keywords = "Nervous system, autonomic, Tachycardia, Ventricles",
author = "Hamdan, {Mohamed H.} and Joglar, {Jose A.} and Page, {Richard L.} and Zagrodzky, {Jason D.} and Sheehan, {Clifford J.} and Wasmund, {Stephen L.} and Smith, {Michael L.}",
year = "1999",
month = "7",
day = "27",
language = "English (US)",
volume = "100",
pages = "381--386",
journal = "Circulation",
issn = "0009-7322",
publisher = "Lippincott Williams and Wilkins",
number = "4",

}

TY - JOUR

T1 - Baroreflex gain predicts blood pressure recovery during simulated ventricular tachycardia in humans

AU - Hamdan, Mohamed H.

AU - Joglar, Jose A.

AU - Page, Richard L.

AU - Zagrodzky, Jason D.

AU - Sheehan, Clifford J.

AU - Wasmund, Stephen L.

AU - Smith, Michael L.

PY - 1999/7/27

Y1 - 1999/7/27

N2 - Background - Despite similar degrees of left ventricular dysfunction and similar tachycardia or pacing rate, blood pressure (BP) response and symptoms vary greatly among patients. Sympathetic nerve activity (SNA) increases during sustained ventricular tachycardia (VT), and the magnitude of this sympathoexcitatory response appears to contribute to the net hemodynamic outcome. We hypothesize that the magnitude of sympathoexcitation and thus arterial baroreflex gain is an important determinant of the hemodynamic outcome of VT. Methods and Results - We evaluated the relation between arterial baroreflex sympathetic gain and BP recovery during rapid ventricular pacing (VP) in patients referred for electrophysiological study. Efferent postganglionic muscle SNA, BP, and central venous pressure (CVP) were measured in 14 patients during nitroprusside infusion and during VP at 150 (n= 12) or 120 (n=2) bpm. Arterial baroreflex gain was defined as the slope of the relationship of change in SNA to change in diastolic BP during nitroprusside infusion. Recovery of mean arterial pressure (MAP) during VP was measured as the increase in MAP from the nadir at the onset of pacing to the steady-state value during sustained VP. Arterial baroreflex gain correlated positively with recovery of MAP (r=0.57, P=0.034). No significant correlation between ejection fraction and baroreflex gain (r=0.48, P=0.08) or BP recovery (r=0.41, P=0.15) was found. When patients were separated into high versus low baroreflex gain, the recovery of MAP during simulated VT was significantly greater in patients with high gain. Conclusions - These data strongly suggest that arterial baroreflex gain contributes significantly to hemodynamic stability during simulated VT. Knowledge of baroreflex gain in individual patients may help the clinician tailor therapy directed toward sustained VT.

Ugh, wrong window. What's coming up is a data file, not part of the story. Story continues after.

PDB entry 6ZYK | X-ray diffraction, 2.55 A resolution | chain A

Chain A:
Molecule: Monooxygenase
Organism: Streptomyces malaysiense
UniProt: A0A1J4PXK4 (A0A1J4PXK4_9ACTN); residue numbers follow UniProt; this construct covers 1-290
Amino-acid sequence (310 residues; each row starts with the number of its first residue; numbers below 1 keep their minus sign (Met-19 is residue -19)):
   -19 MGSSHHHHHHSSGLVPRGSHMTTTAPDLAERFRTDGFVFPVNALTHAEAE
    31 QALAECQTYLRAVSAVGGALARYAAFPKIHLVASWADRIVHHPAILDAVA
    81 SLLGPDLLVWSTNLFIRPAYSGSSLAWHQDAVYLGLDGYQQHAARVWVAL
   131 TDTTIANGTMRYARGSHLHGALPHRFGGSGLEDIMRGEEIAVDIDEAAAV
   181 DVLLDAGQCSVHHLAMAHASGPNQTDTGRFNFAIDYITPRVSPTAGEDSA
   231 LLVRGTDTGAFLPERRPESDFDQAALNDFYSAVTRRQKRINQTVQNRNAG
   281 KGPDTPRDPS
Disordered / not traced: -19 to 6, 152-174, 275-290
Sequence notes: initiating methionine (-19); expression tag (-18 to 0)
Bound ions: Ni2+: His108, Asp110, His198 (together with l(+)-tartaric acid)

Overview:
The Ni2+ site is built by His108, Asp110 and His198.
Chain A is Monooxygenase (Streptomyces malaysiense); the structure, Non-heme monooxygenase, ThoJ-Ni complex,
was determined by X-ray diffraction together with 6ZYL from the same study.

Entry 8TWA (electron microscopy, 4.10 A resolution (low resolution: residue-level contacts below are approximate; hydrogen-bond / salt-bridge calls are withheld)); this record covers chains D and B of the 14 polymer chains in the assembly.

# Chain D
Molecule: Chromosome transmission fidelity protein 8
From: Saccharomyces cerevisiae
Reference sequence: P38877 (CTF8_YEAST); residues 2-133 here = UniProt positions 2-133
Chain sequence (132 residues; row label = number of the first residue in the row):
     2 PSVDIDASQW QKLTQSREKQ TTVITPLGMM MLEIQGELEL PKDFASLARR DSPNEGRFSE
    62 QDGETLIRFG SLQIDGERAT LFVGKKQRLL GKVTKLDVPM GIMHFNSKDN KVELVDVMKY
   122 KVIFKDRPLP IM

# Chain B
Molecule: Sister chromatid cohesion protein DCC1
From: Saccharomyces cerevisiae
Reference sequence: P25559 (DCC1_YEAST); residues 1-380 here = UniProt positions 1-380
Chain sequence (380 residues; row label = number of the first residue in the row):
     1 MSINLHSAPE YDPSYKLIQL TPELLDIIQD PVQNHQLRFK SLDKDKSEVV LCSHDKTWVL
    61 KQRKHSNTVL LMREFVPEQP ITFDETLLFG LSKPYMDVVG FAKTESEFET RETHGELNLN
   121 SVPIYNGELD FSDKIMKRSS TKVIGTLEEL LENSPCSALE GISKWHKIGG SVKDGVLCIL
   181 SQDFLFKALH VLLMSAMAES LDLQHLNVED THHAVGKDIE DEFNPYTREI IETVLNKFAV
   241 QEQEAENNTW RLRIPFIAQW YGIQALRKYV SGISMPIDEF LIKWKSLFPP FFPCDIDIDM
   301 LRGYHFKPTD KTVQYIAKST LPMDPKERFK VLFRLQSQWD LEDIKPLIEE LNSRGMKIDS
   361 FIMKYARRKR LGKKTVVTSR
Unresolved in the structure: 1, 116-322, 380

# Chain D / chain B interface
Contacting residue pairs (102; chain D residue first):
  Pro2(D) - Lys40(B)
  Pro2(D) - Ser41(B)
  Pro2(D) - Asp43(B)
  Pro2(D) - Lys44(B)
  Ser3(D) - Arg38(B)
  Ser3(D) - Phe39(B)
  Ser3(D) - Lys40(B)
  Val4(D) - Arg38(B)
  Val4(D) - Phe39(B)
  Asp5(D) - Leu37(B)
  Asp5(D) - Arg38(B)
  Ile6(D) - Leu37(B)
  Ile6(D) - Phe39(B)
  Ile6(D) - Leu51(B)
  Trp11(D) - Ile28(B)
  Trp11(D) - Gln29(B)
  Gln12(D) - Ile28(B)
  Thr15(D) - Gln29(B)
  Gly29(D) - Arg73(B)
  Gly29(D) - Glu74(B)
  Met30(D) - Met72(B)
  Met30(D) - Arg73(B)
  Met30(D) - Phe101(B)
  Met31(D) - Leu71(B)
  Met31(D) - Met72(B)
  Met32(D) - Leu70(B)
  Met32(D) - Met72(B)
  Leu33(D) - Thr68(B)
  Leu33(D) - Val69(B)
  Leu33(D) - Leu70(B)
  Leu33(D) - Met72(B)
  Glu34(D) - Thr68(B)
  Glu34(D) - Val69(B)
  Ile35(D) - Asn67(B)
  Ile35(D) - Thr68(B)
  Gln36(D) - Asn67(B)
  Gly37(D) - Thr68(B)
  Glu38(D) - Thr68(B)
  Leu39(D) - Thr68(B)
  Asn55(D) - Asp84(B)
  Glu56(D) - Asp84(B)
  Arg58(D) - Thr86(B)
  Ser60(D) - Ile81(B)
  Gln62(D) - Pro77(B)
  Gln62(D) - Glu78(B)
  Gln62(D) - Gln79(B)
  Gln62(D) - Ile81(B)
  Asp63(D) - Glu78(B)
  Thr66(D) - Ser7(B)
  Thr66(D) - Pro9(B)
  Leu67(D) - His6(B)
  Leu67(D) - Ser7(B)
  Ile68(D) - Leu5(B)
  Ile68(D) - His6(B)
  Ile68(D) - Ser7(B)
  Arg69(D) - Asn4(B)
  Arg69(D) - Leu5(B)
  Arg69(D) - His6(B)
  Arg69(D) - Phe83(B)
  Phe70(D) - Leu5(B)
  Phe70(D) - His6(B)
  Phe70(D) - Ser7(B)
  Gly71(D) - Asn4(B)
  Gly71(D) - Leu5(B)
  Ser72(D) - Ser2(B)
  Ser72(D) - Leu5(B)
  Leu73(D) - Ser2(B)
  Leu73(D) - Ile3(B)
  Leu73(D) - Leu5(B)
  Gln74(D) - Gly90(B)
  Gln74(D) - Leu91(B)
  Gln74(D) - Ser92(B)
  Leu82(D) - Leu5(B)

AB - Background - Despite similar degrees of left ventricular dysfunction and similar tachycardia or pacing rate, blood pressure (BP) response and symptoms vary greatly among patients. Sympathetic nerve activity (SNA) increases during sustained ventricular tachycardia (VT), and the magnitude of this sympathoexcitatory response appears to contribute to the net hemodynamic outcome. We hypothesize that the magnitude of sympathoexcitation and thus arterial baroreflex gain is an important determinant of the hemodynamic outcome of VT. Methods and Results - We evaluated the relation between arterial baroreflex sympathetic gain and BP recovery during rapid ventricular pacing (VP) in patients referred for electrophysiological study. Efferent postganglionic muscle SNA, BP, and central venous pressure (CVP) were measured in 14 patients during nitroprusside infusion and during VP at 150 (n= 12) or 120 (n=2) bpm. Arterial baroreflex gain was defined as the slope of the relationship of change in SNA to change in diastolic BP during nitroprusside infusion. Recovery of mean arterial pressure (MAP) during VP was measured as the increase in MAP from the nadir at the onset of pacing to the steady-state value during sustained VP. Arterial baroreflex gain correlated positively with recovery of MAP (r=0.57, P=0.034). No significant correlation between ejection fraction and baroreflex gain (r=0.48, P=0.08) or BP recovery (r=0.41, P=0.15) was found. When patients were separated into high versus low baroreflex gain, the recovery of MAP during simulated VT was significantly greater in patients with high gain. Conclusions - These data strongly suggest that arterial baroreflex gain contributes significantly to hemodynamic stability during simulated VT. Knowledge of baroreflex gain in individual patients may help the clinician tailor therapy directed toward sustained VT.

KW - Nervous system, autonomic

KW - Tachycardia

KW - Ventricles

UR - http://www.scopus.com/inward/record.url?scp=0033609532&partnerID=8YFLogxK

UR - http://www.scopus.com/inward/citedby.url?scp=0033609532&partnerID=8YFLogxK

M3 - Article

VL - 100

SP - 381

EP - 386

JO - Circulation

JF - Circulation

SN - 0009-7322

IS - 4

ER -